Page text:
I would like to place Moby Dick in its historical context. Moby Dick was published in 1851, ten years before the Civil War. The United States is in the early stages of industrialism. Nantucket and New Bedford in Massachusetts are the centers of whaling. The Americans have captured the world market for whale oil and other byproducts of whales. Slavery still exists and it is on a collision course with the new industrial order. The US has just won a war with Mexico in 1848, and reached the Pacific. Manifest Destiny, that it was God's will that the Americans occupy the continent, is part of American nationalism and ideology. Furthermore, Moby Dick, the whale, was named after a well-known whale "Mocha Dick," who received his name from the island of Mocha off of Chile where he was often spotted. Whales did ram whalers and whaleboats, and albino whales did exist.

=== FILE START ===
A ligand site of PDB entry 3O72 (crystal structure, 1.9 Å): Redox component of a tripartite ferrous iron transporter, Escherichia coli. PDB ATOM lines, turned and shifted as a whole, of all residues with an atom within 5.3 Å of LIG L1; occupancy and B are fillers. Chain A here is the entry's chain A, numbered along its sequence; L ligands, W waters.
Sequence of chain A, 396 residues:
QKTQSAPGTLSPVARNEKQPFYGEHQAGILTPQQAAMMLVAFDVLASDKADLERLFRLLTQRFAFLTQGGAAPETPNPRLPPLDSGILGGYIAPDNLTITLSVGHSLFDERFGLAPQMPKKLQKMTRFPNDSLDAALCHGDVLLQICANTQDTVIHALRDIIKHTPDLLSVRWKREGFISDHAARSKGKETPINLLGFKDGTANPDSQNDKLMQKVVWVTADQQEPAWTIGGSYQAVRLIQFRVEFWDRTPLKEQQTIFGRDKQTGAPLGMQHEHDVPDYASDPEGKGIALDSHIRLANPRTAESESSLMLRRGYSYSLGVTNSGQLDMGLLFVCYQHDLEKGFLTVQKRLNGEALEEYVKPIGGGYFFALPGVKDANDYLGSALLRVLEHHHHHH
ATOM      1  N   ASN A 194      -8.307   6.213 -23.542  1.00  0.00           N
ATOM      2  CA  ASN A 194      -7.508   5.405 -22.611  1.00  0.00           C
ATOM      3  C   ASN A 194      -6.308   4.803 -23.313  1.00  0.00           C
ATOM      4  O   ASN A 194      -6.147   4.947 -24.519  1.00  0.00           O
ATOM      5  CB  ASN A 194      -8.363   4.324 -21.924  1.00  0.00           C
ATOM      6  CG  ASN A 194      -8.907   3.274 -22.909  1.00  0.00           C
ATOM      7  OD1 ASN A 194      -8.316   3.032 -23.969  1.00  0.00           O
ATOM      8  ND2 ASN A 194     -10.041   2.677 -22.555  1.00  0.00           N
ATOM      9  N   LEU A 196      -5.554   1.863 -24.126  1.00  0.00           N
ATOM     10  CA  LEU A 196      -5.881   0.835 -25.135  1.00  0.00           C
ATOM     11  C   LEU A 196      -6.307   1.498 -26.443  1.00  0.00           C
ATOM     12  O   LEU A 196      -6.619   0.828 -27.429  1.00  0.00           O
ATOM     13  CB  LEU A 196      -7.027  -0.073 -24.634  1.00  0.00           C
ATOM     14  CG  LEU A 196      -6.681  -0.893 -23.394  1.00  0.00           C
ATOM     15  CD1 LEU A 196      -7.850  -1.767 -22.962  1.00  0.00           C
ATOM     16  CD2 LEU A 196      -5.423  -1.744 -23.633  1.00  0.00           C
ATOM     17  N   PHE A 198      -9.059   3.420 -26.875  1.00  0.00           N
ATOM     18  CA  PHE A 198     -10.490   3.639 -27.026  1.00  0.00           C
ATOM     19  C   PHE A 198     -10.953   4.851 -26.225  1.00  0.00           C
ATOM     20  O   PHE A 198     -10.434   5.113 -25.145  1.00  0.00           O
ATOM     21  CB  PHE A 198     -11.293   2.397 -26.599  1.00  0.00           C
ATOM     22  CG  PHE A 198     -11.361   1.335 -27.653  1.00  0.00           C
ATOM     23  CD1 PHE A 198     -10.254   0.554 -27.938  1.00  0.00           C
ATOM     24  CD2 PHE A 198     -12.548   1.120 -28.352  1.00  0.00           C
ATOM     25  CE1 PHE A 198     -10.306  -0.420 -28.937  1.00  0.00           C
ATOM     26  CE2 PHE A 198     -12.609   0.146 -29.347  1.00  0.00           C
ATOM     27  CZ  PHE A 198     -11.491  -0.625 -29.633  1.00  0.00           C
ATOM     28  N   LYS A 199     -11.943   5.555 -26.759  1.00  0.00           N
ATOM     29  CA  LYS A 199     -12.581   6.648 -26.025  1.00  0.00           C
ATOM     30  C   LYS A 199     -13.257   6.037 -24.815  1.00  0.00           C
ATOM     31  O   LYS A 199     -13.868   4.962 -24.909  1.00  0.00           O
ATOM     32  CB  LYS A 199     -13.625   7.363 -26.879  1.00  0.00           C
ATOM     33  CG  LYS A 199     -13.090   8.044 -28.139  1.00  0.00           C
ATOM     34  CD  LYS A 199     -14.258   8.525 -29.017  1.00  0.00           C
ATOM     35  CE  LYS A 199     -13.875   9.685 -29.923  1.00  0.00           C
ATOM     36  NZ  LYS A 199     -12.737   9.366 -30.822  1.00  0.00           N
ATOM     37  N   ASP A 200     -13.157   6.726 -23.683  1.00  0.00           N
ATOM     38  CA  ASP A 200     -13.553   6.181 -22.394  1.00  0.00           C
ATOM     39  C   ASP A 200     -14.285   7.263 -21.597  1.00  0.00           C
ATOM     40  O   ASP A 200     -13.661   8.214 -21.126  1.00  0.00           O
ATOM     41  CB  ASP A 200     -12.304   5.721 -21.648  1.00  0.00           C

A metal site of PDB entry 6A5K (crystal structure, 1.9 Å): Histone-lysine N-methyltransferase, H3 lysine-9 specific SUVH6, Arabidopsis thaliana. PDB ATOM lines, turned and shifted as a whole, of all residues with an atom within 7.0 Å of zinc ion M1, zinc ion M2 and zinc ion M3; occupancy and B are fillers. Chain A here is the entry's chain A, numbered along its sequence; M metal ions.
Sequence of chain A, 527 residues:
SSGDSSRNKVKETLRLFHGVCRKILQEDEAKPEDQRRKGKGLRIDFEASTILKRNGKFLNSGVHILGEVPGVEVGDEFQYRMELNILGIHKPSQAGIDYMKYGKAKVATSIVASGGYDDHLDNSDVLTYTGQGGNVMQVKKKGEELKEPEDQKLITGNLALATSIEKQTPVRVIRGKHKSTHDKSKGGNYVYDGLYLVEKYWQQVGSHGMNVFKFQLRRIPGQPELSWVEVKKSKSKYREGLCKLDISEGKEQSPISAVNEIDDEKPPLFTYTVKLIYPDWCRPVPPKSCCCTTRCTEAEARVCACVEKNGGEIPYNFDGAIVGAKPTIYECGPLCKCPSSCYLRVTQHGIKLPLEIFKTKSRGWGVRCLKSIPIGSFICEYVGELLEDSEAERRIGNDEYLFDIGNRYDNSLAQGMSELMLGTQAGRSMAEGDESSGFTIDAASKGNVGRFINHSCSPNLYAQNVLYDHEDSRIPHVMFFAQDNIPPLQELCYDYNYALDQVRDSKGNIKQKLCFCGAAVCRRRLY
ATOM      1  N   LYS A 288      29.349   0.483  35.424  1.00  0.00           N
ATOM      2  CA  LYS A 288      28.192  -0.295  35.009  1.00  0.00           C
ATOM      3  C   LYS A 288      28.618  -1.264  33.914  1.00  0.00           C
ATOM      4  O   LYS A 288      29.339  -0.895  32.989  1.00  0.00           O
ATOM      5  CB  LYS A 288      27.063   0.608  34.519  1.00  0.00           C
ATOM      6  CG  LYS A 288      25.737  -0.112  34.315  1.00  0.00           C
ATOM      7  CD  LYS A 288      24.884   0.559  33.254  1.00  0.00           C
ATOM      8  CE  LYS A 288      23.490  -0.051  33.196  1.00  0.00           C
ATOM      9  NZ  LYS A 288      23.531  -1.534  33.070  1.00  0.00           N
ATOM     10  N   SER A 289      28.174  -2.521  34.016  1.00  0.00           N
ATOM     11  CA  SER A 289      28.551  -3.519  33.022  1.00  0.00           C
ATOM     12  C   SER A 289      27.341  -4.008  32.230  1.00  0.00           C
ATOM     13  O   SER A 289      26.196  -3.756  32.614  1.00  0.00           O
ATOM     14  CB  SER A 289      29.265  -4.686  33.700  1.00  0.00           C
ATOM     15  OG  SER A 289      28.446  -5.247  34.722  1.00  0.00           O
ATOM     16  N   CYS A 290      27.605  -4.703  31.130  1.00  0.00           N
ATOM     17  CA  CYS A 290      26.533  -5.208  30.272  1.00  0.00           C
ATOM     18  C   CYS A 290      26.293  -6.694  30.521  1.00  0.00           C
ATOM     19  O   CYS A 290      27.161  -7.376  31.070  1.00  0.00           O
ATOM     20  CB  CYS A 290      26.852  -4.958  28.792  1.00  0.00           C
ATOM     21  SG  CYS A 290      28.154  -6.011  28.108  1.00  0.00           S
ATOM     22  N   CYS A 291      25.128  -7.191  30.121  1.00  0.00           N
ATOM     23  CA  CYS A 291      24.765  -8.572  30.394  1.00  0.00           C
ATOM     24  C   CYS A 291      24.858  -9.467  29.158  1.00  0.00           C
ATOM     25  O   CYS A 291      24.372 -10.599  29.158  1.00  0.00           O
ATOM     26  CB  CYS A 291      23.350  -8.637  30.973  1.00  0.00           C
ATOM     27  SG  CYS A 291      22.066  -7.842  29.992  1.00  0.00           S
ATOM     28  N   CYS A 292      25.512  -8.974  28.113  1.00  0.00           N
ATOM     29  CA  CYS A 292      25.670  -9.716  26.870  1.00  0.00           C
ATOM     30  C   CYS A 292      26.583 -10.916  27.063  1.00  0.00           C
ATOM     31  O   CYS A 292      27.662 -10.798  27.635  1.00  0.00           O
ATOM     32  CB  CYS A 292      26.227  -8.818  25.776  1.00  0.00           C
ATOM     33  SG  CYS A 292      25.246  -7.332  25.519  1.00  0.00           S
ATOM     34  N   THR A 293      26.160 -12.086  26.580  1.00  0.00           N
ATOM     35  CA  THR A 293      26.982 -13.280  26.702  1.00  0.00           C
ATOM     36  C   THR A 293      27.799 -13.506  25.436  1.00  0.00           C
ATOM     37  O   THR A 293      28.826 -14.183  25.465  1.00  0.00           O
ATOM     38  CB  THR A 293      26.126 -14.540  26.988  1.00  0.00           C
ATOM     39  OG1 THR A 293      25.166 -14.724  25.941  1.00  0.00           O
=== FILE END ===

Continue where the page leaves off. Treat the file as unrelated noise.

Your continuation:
The three Readings show the complexity of Moby Dick. The reading from Chapter 1 is one of the most famous first sentences in world literature, "Call me Ishmael." Ishmael of the Old Testament was the son of Abraham and Hagar, the Egyptian servant girl. When Abraham's wife Sarah had her own son, she cruelly drove Ishmael and his mother out into the desert. At the end of Moby Dick, the whaler Rachel, symbolic of the favored wife of Jacob and considered the "spiritual mother of Israel," rescues Ishmael from the sea. Ishmael survives as a literary device to tell us the story. We know he survives in the Epilogue, which was left out in the botched first publication of the book in England (one reason for the bad reviews). The reason given by Ishmael for going to sea in the first reading is that he needs money, and he is exercising his free will. Later on in the novel fate, or pre-destination, drives Ishmael to sign up for this voyage on the whaler Pequod. The last reading from Chapter 132 illustrates the pre-destination that drives Ahab in his quest. This speech comes just after Starbuck tries to dissuade Ahab from his thirst for vengeance. "Is it I, God, or who, that lifts this arm?" Ahab cannot help himself; it is his destiny to avenge himself on the white whale that bit off his leg.